Obama, Medvedev Sign Treaty to Cut Nuclear Arms

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Former foes, President Barack Obama and Russian President Dmitry Medvedev, have signed a landmark agreement to reduce both countries' nuclear arsenals.

The new strategic arms limitation treat will cut nuclear weapons supplies in the U.S. and Russia by a third over the next seven years.

"It includes significant reductions in the nuclear weapons we will deploy," President Obama explained. "It cuts our delivery vehicles by roughly half. It includes a comprehensive verification regime, which allows us to build further trust."

CBN News spoke with Cliff May of the Foundation for the Defense of Democracies about Thursday's agreement.  Click play to watch.

The biggest nuclear arms pact in a generation will drop the number of nuclear warheads held by Russia and the U.S. to 1,550 apiece.

The signing comes just days after the administration announced the U.S. would not use nuclear weapons against non-nuclear states, even if they were to attack America with chemical or biological weapons.

"If any state eligible for this assurance were to use chemical or biological weapons against the United States or its allies or partners, it would face the prospect of a devastating conventional military response," Defense Secretary Robert Gates said.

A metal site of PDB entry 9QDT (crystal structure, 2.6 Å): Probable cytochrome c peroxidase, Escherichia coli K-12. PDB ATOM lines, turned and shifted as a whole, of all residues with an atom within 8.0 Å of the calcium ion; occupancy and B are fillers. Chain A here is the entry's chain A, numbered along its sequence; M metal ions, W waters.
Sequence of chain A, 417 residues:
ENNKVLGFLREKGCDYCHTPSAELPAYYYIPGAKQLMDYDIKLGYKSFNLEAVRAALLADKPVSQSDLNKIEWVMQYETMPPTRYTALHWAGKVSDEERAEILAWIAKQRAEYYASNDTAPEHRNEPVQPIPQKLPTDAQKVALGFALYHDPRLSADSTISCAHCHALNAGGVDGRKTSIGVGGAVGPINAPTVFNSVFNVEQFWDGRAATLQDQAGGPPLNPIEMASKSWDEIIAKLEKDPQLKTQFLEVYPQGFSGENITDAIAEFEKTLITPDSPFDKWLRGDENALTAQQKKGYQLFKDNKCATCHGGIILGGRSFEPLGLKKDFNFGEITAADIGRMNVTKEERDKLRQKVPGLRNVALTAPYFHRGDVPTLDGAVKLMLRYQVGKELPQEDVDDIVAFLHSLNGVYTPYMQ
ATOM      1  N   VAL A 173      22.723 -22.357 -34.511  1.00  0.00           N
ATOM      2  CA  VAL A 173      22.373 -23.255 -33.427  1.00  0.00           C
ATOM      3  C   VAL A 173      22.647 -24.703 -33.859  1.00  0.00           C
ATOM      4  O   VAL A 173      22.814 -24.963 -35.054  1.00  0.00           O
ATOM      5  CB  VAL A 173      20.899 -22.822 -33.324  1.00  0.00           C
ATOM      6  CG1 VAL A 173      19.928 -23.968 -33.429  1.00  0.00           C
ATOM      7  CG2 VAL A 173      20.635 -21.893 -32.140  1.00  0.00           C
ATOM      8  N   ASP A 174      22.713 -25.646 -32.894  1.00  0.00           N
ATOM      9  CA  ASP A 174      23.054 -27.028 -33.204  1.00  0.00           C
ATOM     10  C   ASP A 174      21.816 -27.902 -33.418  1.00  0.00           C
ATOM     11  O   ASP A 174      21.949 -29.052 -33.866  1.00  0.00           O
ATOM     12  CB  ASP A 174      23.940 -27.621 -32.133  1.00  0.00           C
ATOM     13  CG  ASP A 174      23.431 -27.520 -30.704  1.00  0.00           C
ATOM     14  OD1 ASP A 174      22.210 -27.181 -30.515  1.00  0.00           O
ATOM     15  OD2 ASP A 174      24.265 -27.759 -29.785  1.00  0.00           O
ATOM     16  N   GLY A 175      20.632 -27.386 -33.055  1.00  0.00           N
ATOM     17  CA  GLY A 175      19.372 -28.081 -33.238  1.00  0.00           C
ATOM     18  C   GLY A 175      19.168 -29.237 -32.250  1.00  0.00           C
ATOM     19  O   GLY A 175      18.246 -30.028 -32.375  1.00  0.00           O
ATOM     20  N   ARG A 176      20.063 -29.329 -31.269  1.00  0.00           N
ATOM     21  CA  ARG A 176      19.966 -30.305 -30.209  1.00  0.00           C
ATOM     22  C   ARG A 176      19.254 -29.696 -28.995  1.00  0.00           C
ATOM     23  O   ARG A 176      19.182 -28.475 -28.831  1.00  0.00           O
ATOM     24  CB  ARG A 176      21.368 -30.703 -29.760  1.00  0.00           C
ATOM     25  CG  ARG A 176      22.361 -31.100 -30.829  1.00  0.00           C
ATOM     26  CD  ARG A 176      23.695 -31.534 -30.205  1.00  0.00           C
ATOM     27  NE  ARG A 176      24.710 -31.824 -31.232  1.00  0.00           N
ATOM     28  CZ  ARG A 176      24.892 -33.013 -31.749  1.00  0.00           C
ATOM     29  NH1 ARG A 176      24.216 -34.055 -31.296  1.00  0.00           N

Just weeks after signing the largest domestic spending bill in history, the president has made one of the biggest foreign and defense policy changes in the past 50 years.

But not everyone is happy.

"Folks on the left are really going to be upset that this doesn't go farther in the dismantling of nuclear weapons," political analyst Rick Klein claimed. "And on the right they're going to see this as laying down arms in the middle of a pretty intense fight with neighbors around the world."

Critics also believe the agreement is flawed because it doesn't include China, which is a growing military power.

The treaty isn't binding until it's ratified by the U.S. Senate and the Russian parliament. That means the president's next mission will be to sell it to lawmakers and the country.

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John Waage

John Waage

CBN News Sr. Editor

John Waage has covered politics and analyzed elections for CBN News since 1980, including primaries, conventions, and general elections. 

He also analyzes the convulsive politics of the Middle East.